Dear Consumer Ed:
I saw a billboard that said I could refinance my title pawn. Is this just a lower interest title pawn, or is it a way to keep from losing my car if I am late with a payment?
Consumer Ed says:
It sounds like this company is likely just offering possible lower interest title pawn financing. When refinancing any type of loan agreement, the amount owed under the old agreement is paid off in exchange for a new loan with new terms. There are two advantages to refinancing a title pawn, but there is also a potential drawback. The first benefit is that payments due under the new agreement should be lower than your old agreement. Lower interest rates might now be available to you due to changes in market conditions or the improvement of your credit score. Second, title pawns, unlike other loans, are usually issued for only 30 days, after which the entire loan becomes due. Refinancing your title pawn would give you more time to repay your loan.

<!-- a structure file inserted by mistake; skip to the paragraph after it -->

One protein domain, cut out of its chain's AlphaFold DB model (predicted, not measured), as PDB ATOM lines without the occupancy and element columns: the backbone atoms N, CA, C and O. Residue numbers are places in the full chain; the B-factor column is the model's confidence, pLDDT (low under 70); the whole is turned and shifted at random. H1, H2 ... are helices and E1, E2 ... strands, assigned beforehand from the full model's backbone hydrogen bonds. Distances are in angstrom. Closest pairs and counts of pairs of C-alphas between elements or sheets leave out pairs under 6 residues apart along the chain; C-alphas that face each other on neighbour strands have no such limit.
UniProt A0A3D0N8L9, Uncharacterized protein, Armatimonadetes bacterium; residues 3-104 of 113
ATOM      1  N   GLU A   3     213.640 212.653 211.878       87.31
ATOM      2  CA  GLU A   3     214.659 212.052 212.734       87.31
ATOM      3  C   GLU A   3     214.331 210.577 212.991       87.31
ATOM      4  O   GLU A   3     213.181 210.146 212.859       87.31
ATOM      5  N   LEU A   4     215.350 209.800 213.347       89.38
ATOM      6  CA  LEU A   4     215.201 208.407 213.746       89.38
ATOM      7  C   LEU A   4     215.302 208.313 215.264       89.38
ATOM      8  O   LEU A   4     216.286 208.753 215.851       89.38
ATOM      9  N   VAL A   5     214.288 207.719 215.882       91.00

The potential disadvantage is the risk of falling into the trap of having to constantly refinance your title pawn. Before you refinance, ask yourself if you think you’ll be able to pay off your loan one month from now. If you can’t, you’ll be in the same position you are now, and you’ll either have to refinance again or risk losing your car.
If you are thinking about refinancing your title pawn, you should make sure that the company through whom you will be refinancing has a good rating with the Better Business Bureau (www.bbb.org). Remember, as long as you are using your car as collateral for a loan, you run the risk of losing it if you’re late with any payments.
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